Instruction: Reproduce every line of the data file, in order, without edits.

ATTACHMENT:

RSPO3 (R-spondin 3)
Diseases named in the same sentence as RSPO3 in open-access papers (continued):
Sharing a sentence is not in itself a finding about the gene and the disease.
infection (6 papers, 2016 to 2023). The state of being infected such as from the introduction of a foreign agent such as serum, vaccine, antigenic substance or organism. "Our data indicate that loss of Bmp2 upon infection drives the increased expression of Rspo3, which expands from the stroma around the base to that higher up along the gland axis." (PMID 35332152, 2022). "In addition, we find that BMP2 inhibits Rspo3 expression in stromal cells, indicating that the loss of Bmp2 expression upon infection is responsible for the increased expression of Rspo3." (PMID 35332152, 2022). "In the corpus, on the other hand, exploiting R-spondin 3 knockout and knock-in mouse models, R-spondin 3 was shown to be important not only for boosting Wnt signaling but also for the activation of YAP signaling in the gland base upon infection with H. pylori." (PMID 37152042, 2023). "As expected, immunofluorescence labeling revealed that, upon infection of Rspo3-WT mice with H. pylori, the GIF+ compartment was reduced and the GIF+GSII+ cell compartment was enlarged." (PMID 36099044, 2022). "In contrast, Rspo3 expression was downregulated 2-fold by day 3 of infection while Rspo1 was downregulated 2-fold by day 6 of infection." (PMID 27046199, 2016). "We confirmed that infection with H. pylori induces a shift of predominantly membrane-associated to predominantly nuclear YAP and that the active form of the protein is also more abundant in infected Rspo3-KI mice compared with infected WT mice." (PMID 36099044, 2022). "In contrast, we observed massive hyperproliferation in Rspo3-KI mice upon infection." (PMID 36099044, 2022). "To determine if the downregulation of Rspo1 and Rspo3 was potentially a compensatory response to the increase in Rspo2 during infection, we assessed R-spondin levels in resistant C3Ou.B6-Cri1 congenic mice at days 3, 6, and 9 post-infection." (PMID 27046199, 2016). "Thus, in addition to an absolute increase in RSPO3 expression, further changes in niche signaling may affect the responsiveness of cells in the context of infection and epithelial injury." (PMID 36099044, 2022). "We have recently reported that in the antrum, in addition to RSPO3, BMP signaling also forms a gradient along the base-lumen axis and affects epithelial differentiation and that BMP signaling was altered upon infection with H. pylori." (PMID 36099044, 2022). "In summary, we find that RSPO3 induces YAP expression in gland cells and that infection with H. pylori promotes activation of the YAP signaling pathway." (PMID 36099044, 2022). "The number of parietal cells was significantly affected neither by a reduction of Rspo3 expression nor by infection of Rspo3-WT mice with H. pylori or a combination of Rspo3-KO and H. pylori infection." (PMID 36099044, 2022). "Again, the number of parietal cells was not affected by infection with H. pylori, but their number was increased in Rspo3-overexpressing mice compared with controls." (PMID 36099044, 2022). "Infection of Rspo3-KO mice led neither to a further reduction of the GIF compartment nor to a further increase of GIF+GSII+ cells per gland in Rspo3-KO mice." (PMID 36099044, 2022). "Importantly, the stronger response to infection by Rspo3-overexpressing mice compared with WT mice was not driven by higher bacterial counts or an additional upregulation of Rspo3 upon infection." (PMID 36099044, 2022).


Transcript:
RSPO3 (R-spondin 3)
Diseases named in the same sentence as RSPO3 in open-access papers (continued):
Sharing a sentence is not in itself a finding about the gene and the disease.
infection (6 papers, 2016 to 2023). The state of being infected such as from the introduction of a foreign agent such as serum, vaccine, antigenic substance or organism. "Our data indicate that loss of Bmp2 upon infection drives the increased expression of Rspo3, which expands from the stroma around the base to that higher up along the gland axis." (PMID 35332152, 2022). "In addition, we find that BMP2 inhibits Rspo3 expression in stromal cells, indicating that the loss of Bmp2 expression upon infection is responsible for the increased expression of Rspo3." (PMID 35332152, 2022). "In the corpus, on the other hand, exploiting R-spondin 3 knockout and knock-in mouse models, R-spondin 3 was shown to be important not only for boosting Wnt signaling but also for the activation of YAP signaling in the gland base upon infection with H. pylori." (PMID 37152042, 2023). "As expected, immunofluorescence labeling revealed that, upon infection of Rspo3-WT mice with H. pylori, the GIF+ compartment was reduced and the GIF+GSII+ cell compartment was enlarged." (PMID 36099044, 2022). "In contrast, Rspo3 expression was downregulated 2-fold by day 3 of infection while Rspo1 was downregulated 2-fold by day 6 of infection." (PMID 27046199, 2016). "We confirmed that infection with H. pylori induces a shift of predominantly membrane-associated to predominantly nuclear YAP and that the active form of the protein is also more abundant in infected Rspo3-KI mice compared with infected WT mice." (PMID 36099044, 2022). "In contrast, we observed massive hyperproliferation in Rspo3-KI mice upon infection." (PMID 36099044, 2022). "To determine if the downregulation of Rspo1 and Rspo3 was potentially a compensatory response to the increase in Rspo2 during infection, we assessed R-spondin levels in resistant C3Ou.B6-Cri1 congenic mice at days 3, 6, and 9 post-infection." (PMID 27046199, 2016). "Thus, in addition to an absolute increase in RSPO3 expression, further changes in niche signaling may affect the responsiveness of cells in the context of infection and epithelial injury." (PMID 36099044, 2022). "We have recently reported that in the antrum, in addition to RSPO3, BMP signaling also forms a gradient along the base-lumen axis and affects epithelial differentiation and that BMP signaling was altered upon infection with H. pylori." (PMID 36099044, 2022). "In summary, we find that RSPO3 induces YAP expression in gland cells and that infection with H. pylori promotes activation of the YAP signaling pathway." (PMID 36099044, 2022). "The number of parietal cells was significantly affected neither by a reduction of Rspo3 expression nor by infection of Rspo3-WT mice with H. pylori or a combination of Rspo3-KO and H. pylori infection." (PMID 36099044, 2022). "Again, the number of parietal cells was not affected by infection with H. pylori, but their number was increased in Rspo3-overexpressing mice compared with controls." (PMID 36099044, 2022). "Infection of Rspo3-KO mice led neither to a further reduction of the GIF compartment nor to a further increase of GIF+GSII+ cells per gland in Rspo3-KO mice." (PMID 36099044, 2022). "Importantly, the stronger response to infection by Rspo3-overexpressing mice compared with WT mice was not driven by higher bacterial counts or an additional upregulation of Rspo3 upon infection." (PMID 36099044, 2022).